Rescuing art from the Third Reich: 'The Monuments Men' author Robert Edsel to speak at Holocaust remembrance program

(Photo: National Archives and Records Administration, College Park, Md.) A self-portrait by Rembrandt is inspected by Monuments Men Dale V. Ford (left) and Harry Ettlinger in Heilbronn, Germany, in 1946. The painting was stored for safekeeping by museum officials from Karlsruhe in the Heilbronn mine, and was ultimately returned to the Karlsruhe Museum. This was just one of thousands of paintings and other works of art that were found in Heilbronn, as can be seen by the crates stacked behind each man.

In February, Columbia Pictures and Twentieth Century Fox released The Monuments Men, which was written and directed by George Clooney.

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New Minnesota State Fair vendors reflect broader demographic changes

(Photos by Megan Nash) La Loma Tamales employee Maria Garcia, putting tahini spice on the mango-on-a-stick; below, Holy Land's Kushari rice and tabouleh.

When you think of Minnesota State Fair food, you may think of cheese curds, corn dogs and gooey cookies. But over the years, that narrative has been changing, and Minnesotans have been seeing more culturally diverse foods popping up on the fair grounds.

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GUANTE.INFO | This is not a think piece: Turning outrage into action from Ferguson to the Twin Cities

When the Twin Cities Daily Planet asked me to write a column, I had to hesitate. Though I’ve been writing op-eds for quite some time, I felt like this space could be used for something more constructive than a platform for my own opinions.

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St. Paul cops allegedly taser and arrest black male for sitting in public space

(Video below)

UPDATE: Christopher Lollie, the man identified in the video claims charges against him were dropped. Read more here.

A video showing the arrest of a black St. Paul man for allegedly sitting in a public space and refusing to give up his name surfaced yesterday, Aug. 26 — only weeks after the fatal shooting of an unarmed black teenager in Missouri re-sparked the national debate on race and police profiling.

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Minneapolis farmers market photos capture transactions and diversity

(Photos by Mark Allan Peterson)

Twin Cities photographer Mark Peterson is at it again. And this time, he wanted to document one of summer’s fleeting moments — the Minneapolis Farmers Market.

The prolific local photographer shot over 50 photographs of customer’s transactions with vendors at the Minneapolis Farmers Market on North Lyndale earlier this month. And the results are surprisingly entertaining.

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Minnesota’s first Korean immersion school may benefit adoptees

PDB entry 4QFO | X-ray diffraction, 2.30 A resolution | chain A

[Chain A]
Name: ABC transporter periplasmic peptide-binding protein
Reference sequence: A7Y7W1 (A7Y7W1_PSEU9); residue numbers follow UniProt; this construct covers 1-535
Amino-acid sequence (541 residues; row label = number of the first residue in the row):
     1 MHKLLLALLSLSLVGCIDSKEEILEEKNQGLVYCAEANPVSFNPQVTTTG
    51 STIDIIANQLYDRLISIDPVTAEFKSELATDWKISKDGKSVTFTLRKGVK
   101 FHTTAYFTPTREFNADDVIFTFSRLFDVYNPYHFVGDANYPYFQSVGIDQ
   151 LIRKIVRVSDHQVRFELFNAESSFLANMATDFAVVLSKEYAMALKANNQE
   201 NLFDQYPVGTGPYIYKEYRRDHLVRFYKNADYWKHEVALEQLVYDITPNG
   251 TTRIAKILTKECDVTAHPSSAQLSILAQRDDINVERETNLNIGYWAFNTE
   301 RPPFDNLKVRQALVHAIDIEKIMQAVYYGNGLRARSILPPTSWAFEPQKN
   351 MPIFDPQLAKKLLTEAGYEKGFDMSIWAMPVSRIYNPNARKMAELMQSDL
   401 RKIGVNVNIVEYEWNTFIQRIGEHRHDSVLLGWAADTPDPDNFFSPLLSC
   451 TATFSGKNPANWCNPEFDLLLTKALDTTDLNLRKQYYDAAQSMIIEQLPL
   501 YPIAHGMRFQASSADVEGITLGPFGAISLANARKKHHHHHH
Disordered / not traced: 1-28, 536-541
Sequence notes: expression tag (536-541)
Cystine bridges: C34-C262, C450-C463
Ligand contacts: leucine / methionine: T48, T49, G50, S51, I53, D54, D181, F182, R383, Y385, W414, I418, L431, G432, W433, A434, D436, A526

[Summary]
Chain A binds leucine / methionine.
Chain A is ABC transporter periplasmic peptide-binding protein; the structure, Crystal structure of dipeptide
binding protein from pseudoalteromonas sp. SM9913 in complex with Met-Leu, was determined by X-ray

(Photos by Susie Voss)

Korean adoptees in Minnesota will soon have a way to better get in touch with their heritage.

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Tong Thao: Hmong Men respond to sexual assault within their community through 'Man Forward'

Sexual assault is a personal violation. When the perpetrator is someone you know, it violates your sense of trust in the deepest way. So when we heard about this most recent incident of a 21 year old Hmong man who has admitted to molesting a 6 year old and other girls in his church, we were appalled and saddened to see continued victim blaming and the lack of accountability. As a group of men who are against gender-based violence, we say men must take a stand and participate in creating community accountability when sexual assault happens in our communities.

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Urban League Chief Scott Gray: When citizens and law enforcement collide

A national outbreak of tense and unfortunate collisions between citizens and law enforcement has formed a drumbeat calling for solutions to relieve the taut climate.

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Not knowing Ferguson

How repetitious our history is. How predictable. Unarmed black teenager gets shot, big flurry of cameras and interviews and even some occasional outrage on the part of the news media. Then come the soothers, the ones who want to calm everyone down. Editorials are written, our black president acknowledges the pain of those who have lost a son or daughter and we all tip toe away, lose interest, start pouring water on our heads for ALS. I am not disparaging water pouring or tip toeing here. I am only saying that those who leave the scene after the fires smolder and the store fronts are rebuilt, and the long, tortuous process of the investigation continues, leave the scene. We, who do not live the life of black Americans, can turn our backs and not feel the consequences. Yet those who return to live in places like Ferguson, or Montgomery, or Chicago, or any small town or suburb in this country, cannot tip toe away or ignore the signs of repression that will surely come when the world is no longer watching: when Brian Williams or Anderson Cooper have left the scene.

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Police violence against Blacks incites unrest nationwide

Last year, long before most people had heard of Ferguson, Missouri, the United States Supreme Court struck down a key provision of the Voting Rights Act, in essence declaring that racism in the United States had ended.

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